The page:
There are a whole wealth of issues swirling around this one including the mass exodus that MAY occur with some teens. The whole thing behind all of this is verification -- there is no way currently to truly verify a child's identity, age, or who their parents truly are. If we're relying on the honesty of people we will find that there are many honest people out there. However, kids make mistakes and the truly dishonest that we are supposed to be protecting these kids from are liars by nature.
The software will not monitor the MySpace user's movements or email, but it will "tag" the profile and report back to the parent if the user name, age or hometown have been changed. The software will collect this information about anyone who logs onto MySpace from the home computer, so it could collect information about a child's friends as well as the child.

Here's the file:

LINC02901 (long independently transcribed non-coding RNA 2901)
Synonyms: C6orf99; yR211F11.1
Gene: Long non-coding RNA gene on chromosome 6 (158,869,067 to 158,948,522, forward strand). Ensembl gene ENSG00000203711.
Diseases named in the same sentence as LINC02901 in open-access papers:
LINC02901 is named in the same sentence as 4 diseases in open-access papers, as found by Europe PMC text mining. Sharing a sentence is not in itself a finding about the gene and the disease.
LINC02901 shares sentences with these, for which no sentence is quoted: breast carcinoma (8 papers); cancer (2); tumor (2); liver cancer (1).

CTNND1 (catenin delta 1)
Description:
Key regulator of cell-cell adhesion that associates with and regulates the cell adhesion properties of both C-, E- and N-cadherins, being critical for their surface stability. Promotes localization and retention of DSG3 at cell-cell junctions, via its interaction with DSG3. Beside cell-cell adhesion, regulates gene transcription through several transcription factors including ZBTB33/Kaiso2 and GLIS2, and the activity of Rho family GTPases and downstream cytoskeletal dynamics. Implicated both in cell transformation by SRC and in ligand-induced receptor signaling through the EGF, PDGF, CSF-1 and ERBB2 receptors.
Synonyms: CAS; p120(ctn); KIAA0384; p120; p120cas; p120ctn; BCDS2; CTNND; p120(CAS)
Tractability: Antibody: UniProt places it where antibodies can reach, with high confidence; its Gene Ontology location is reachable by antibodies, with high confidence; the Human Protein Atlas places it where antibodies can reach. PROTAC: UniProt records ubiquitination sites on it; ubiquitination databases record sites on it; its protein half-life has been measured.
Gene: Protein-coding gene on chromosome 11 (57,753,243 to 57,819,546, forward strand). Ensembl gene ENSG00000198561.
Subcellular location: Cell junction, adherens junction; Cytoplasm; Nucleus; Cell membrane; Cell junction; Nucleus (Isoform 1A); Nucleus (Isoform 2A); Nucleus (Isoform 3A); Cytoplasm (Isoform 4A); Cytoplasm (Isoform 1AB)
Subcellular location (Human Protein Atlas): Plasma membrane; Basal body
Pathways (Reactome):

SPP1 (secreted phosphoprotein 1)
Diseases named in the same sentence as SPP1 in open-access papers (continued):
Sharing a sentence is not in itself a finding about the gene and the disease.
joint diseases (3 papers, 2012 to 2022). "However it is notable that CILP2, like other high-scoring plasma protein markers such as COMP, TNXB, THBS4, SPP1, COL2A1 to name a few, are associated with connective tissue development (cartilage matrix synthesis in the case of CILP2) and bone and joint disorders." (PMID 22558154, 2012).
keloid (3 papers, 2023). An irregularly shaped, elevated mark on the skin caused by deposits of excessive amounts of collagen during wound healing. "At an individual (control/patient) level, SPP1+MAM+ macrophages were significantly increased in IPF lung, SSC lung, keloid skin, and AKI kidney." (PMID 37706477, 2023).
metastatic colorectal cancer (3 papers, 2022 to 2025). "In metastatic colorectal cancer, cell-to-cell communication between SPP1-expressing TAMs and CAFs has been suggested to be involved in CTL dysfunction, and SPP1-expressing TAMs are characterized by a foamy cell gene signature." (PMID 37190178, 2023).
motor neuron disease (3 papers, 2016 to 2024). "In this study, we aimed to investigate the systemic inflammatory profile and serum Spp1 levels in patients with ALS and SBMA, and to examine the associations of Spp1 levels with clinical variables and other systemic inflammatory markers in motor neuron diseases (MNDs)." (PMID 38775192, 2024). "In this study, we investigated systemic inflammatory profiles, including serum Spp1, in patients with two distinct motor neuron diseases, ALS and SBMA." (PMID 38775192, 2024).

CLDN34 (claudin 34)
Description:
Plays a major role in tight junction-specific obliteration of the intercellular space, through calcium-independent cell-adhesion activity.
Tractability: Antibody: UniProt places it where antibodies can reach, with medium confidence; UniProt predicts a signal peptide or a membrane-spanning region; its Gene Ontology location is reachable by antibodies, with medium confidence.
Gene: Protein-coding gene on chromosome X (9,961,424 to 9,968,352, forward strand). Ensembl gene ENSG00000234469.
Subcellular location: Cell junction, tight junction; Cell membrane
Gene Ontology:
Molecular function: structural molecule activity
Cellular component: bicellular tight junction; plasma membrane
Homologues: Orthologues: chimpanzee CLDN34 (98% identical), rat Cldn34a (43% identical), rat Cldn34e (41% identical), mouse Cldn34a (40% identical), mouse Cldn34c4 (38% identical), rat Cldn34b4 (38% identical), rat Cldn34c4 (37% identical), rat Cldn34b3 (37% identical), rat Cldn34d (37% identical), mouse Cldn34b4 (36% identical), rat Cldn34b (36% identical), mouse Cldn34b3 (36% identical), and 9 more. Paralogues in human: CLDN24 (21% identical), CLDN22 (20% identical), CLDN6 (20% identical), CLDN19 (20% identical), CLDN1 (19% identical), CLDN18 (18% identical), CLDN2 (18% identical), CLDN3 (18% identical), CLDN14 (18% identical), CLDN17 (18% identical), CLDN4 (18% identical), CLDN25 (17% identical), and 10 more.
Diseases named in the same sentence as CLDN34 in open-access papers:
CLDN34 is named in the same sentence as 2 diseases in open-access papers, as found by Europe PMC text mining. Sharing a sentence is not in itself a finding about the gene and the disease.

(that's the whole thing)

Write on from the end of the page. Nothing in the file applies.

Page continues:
One big issue at the meeting was whether MySpace's software would violate the privacy of users. Other social-networking sites have more restrictive privacy rules than MySpace -- not allowing anyone to see a user's age or location, for example.
Another concern was that the software could be used by people other than parents to monitor the MySpace usage on their computers.
I echo the last sentence of the article:
Larry Magid, author of MySpace Unraveled and a Web site BlogSafety.com, says MySpace's software seems like an important step. But, he cautions "there is no tool that will solve the problem of parents not taking an interest in what their kids are doing on the Internet."The advice I give parents: Talk to your kids about it, have them show your their site and subscribe over RSS. (See my 11 steps to online parental supervision of your child.)
This is definitely one that my students will be blogging about! When you give them things where they have strong opinions, they can do some great writing!